By Carol Tannenhauser
On Tuesday, December 28, after entering Riverside Park near West 83rd Street, an Upper West Side woman (who prefers to remain anonymous) happened upon a sight that “saddened and disgusted” her.
“…an animal had been chopped up or dismembered and left on a plate,” her husband explained in an email to West Side Rag. “I called 311 to report it, but thought it might be important to also let local media know.” His concern was that there is “a person extremely dangerous to animals walking around out there in our neighborhood. We don’t want this to happen again.”
On Wednesday, December 29, another reader wrote in.
“Warning: the attached photo is real and awful,” read an email from a second woman, who also chose to remain anonymous. (We chose not to show the photo.) “Was walking my friend’s dog in Riverside Park near 84th Street and discovered a plate with four dismembered dog legs. Called 311 and police. Not sure if the cops will come, but you all need to know.”
A call to the NYPD’s press office provided answers.
“It’s related to Santeria,” Detective Denise Moroney told West Side Rag, in a phone conversation. “The animal legs were from a goat, not a dog or cat. They came from a butcher. The responding officers could tell by the cuts. Parks came and took them away.”
Santeria is an Afro-Caribbean religion based on beliefs and traditions originating in West Africa, with some Roman Catholic elements. “It grew out of the slave trade in Cuba,” according to the BBC.
“One of the principal forms of devotion in Santeria is animal sacrifice,” US Courts explains. “Sacrifices are performed at birth, marriage, and death rites; for the cure of the sick; for the initiation of new members and priests; and during an annual celebration. The sacrificed animal is cooked and eaten at some ceremonies.”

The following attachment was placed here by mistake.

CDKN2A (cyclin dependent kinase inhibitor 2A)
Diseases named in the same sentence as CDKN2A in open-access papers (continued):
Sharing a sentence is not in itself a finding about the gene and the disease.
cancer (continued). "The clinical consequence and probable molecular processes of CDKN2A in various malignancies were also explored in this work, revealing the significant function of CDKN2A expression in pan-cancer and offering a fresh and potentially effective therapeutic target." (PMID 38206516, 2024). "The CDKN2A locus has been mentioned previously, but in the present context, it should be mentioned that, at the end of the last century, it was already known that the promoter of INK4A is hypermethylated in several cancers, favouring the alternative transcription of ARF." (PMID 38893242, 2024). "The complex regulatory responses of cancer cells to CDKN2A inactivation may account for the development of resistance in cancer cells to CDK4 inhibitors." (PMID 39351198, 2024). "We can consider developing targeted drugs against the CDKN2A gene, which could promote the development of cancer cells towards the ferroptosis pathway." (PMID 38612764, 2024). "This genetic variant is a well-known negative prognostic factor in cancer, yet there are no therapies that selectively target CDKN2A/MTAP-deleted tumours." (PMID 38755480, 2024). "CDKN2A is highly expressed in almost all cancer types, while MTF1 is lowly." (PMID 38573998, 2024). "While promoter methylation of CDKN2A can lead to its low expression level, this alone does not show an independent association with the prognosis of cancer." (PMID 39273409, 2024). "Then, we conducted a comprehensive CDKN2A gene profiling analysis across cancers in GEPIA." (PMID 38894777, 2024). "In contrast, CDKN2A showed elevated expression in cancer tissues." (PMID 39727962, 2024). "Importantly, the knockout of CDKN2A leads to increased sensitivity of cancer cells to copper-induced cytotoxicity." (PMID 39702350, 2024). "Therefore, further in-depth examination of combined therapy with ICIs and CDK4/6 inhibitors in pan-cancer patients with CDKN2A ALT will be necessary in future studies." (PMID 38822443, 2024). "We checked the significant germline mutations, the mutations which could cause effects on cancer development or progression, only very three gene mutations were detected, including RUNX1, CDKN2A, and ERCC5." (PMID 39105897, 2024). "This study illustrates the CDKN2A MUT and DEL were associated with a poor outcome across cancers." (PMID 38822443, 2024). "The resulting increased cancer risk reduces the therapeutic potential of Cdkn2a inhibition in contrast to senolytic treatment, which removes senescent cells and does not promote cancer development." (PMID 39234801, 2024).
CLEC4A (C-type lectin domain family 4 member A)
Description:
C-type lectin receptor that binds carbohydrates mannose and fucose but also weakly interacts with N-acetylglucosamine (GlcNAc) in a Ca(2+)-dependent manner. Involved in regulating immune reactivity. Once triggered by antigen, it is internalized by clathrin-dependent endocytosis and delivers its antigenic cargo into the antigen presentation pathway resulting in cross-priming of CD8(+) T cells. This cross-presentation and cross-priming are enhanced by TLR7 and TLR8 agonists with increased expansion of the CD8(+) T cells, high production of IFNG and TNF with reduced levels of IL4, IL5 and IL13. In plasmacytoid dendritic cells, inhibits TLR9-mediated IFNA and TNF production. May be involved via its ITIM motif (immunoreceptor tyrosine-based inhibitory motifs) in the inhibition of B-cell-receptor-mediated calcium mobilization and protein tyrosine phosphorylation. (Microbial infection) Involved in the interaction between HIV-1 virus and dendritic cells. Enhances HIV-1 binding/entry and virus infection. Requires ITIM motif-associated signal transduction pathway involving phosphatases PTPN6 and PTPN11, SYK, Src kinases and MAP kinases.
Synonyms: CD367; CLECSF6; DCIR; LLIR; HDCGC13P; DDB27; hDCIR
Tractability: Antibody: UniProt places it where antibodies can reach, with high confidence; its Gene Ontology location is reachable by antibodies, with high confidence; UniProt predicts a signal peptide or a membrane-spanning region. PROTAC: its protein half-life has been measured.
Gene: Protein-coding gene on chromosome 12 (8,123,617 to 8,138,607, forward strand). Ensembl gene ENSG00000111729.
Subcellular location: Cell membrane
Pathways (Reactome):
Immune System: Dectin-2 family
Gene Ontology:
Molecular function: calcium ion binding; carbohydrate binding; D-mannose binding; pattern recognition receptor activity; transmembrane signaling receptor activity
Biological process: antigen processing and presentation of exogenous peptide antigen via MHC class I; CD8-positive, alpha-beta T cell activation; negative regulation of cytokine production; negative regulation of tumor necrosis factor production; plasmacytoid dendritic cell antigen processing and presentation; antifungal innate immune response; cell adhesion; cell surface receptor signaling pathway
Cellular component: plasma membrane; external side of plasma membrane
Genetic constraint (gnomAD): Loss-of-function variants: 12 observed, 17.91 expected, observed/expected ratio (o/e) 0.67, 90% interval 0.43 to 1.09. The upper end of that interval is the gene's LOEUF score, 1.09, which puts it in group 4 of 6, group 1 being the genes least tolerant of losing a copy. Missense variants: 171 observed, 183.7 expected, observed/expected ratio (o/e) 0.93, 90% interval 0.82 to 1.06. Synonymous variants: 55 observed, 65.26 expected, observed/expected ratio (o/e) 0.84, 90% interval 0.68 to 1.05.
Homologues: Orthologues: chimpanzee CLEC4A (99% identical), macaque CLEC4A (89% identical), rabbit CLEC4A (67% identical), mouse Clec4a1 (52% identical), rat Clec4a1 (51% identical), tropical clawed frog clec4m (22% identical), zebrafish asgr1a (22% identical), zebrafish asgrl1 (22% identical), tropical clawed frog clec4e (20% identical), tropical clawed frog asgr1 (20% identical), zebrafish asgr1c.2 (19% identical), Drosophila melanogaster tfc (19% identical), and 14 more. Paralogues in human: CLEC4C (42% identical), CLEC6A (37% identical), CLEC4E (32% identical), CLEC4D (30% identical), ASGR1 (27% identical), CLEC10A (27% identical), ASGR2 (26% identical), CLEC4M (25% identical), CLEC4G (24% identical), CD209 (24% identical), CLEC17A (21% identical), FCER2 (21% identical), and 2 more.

The practice is legal — a landmark 1993 Supreme Court decision declared it so.
“The issue was whether local city laws directed at animal sacrifice as part of the Santeria religion violated the Free Exercise Clause of the First Amendment,” US Courts explained. “Justice Kennedy concluded that the local laws violated the Free Exercise Clause because they were designed to persecute or oppress a religion or its practices.”
Animal sacrifices must, however, be humane.
“Every state has enacted animal cruelty legislation that provides for criminal penalties. Thus, even though a state cannot flatly prohibit animal sacrifices, the state can mandate that the practice occur in a humane manner. Practitioners of animal sacrifice who do not adhere to the state requirements can be criminally prosecuted.”
Santeria was brought to the United States during the 1940s by Cuban immigrants. “It has been estimated that approximately 10 million individuals in the Americas are adherents,” according to the Encyclopedia of Psychology and Religion. “Somewhere between half a million and five million of them are located in the United States. It is believed that approximately 50,000 adherents reside in South Florida. In addition, there are also large clusters of practitioners in New York City, New Jersey, and Connecticut.”